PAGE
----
Seven people wake up in an isolated country house. None of them remembers how they got there, or why. Each one has a secret they want to keep. And scattered about the house are paintings, photographs, or figurines that look like them, but aren't them. Who brought them here, and why? Can they get away with their secrets still intact? And why is there room for an eighth person in the house?
"I can't be prosecuted, even," said Philip, "but, let me assure you all, I am quite guilty." He gave a short, low, mirthless laugh. "Confession, they say, is good for the soul - isn't that right, Don?" Confused, Don made no reply.
"I was in the Army, as Mohsin has so tactfully reminded us," said Philip. "Some years ago, I was operating in - well, let's just call it a third-world country. Our intelligence people had had a tip-off about a terrorist cell, one of quite a number in that country. My unit was tasked with eliminating the menace. There were several considerations - well, we won't go into that either." His voice was level, but his face was twisting with emotion. "You won't have heard about this, any of this. All nicely classified and kept away from the general public.
"We made our way to the place our informant had identified as the terrorists' base of operations. We approached under cover of darkness - I remember how the place flared and glowed in the night-vision glasses. It was some kind of abandoned storehouse, and they'd lit a fire, inside. We joked about how easy they were making it for us.
"We caught them completely by surprise, there were seven of them, all unarmed. At the time, unarmed. But we knew what sort of people they were, and we knew that if they came to a fair trial, they would make things public that - that couldn't be known. Does that surprise you? There are atrocities, still, in this world that would turn anyone's stomach, and governments are complicit in them. We knew these men were guilty of things that -" He stopped, abruptly.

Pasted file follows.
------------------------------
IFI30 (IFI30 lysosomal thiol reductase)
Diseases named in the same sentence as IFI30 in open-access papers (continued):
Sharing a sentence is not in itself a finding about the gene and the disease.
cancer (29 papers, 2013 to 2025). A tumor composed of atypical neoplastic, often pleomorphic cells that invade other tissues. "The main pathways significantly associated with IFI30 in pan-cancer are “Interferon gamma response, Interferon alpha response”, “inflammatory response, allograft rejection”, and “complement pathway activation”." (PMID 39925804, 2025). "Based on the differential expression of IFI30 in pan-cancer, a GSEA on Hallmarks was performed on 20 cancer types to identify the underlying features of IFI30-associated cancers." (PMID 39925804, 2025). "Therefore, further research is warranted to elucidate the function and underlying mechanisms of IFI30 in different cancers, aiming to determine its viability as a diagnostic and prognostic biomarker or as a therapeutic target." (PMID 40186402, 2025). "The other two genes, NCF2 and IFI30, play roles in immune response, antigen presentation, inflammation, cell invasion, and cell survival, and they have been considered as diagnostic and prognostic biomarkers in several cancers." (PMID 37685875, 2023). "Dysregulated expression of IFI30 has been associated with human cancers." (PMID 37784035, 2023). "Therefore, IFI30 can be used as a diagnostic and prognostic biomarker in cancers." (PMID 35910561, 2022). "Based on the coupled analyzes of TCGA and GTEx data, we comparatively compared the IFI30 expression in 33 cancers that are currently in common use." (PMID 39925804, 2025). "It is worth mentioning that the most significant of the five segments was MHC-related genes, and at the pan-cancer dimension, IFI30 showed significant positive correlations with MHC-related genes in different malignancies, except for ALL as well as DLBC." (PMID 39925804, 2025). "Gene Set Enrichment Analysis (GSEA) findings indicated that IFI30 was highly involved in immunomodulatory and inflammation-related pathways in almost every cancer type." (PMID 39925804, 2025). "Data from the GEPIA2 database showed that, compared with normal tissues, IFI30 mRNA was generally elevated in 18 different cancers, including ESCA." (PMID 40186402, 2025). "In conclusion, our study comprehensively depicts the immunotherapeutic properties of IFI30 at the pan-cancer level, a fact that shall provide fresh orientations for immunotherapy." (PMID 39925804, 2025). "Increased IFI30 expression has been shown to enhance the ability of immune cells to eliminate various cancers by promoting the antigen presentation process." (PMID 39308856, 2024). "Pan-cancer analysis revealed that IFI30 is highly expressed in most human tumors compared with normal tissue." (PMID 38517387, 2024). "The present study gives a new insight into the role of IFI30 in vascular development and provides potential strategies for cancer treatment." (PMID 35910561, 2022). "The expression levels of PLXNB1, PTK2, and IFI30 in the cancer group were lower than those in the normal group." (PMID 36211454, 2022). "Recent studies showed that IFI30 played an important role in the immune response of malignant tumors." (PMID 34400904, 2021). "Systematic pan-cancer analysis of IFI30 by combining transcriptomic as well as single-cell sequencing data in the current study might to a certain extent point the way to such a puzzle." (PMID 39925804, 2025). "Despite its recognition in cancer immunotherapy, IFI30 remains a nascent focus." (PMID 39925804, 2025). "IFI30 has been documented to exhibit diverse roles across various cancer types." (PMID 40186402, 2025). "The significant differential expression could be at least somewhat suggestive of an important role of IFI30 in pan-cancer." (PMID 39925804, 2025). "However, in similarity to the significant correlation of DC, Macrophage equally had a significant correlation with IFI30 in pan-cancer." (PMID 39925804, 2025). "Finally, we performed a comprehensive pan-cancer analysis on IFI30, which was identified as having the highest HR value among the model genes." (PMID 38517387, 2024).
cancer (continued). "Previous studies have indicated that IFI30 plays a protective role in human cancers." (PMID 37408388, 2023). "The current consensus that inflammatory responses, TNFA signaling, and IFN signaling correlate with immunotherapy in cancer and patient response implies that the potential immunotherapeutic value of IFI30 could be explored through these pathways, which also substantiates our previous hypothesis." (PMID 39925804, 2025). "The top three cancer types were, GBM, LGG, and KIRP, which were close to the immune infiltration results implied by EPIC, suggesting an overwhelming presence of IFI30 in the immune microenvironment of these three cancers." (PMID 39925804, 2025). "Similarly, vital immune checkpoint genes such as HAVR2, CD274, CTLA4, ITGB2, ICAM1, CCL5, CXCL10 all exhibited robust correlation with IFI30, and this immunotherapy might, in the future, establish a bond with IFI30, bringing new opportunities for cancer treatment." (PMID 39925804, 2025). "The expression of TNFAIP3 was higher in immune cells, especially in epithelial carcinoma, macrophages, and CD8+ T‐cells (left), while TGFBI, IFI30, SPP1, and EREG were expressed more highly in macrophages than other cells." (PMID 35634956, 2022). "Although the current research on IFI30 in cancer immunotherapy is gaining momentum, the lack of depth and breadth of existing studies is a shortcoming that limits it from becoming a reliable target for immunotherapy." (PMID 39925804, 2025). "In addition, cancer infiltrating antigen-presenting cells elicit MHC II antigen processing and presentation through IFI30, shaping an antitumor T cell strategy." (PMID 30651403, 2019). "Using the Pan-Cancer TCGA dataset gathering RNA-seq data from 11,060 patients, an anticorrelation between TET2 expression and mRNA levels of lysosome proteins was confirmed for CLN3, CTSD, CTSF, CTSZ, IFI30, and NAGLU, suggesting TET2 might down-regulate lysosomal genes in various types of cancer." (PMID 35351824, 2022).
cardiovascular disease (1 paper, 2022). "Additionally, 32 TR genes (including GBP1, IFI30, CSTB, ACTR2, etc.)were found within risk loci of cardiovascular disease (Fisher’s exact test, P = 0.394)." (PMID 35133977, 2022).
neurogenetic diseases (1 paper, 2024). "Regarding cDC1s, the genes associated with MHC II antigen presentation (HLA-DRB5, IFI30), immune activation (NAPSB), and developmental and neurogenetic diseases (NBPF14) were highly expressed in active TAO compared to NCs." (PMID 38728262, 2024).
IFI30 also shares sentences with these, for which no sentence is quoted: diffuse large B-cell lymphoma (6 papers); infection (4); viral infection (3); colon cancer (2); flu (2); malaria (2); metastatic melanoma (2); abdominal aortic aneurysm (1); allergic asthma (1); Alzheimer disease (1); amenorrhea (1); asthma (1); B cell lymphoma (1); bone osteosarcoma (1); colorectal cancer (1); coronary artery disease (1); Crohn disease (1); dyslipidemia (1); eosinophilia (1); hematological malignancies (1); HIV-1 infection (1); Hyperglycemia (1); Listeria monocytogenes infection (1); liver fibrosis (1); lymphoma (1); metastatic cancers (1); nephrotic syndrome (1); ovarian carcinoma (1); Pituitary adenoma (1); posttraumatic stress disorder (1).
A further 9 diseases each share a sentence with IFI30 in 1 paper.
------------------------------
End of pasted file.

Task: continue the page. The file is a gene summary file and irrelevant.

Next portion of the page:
"You killed them," said Alison. It was not a question.
"Yes," said Philip. "Hardly in the finest traditions of the British Army, but - we killed them. I killed them. They were shouting at us, pleading, telling us they were just workmen whose truck had broken down - We knew they were lying. We lined them up and we shot them down. As the officer responsible, I walked along the line with my pistol, and I put a bullet into the back of each man's head."
For the first time, a slight tremor came into his voice. "The terrorists, of course, had identified our informant days before. They - we won't go into what they did to him. But they changed their plans and they covered their tracks. By the morning, we'd heard news of an explosion they'd set off in a nearby town. And we'd found the truck, the broken-down truck. The men we'd found were only workmen looking for shelter. We'd killed them anyway.
"We should have stood trial. I should have stood trial. We didn't. The whole wretched operation was too many levels of secret for any of it ever to come out. We blamed the seven dead men on the terrorists, and no one even thought to question it. And since the day of my final debriefing, I have never spoken of any of this with another living soul. Until now."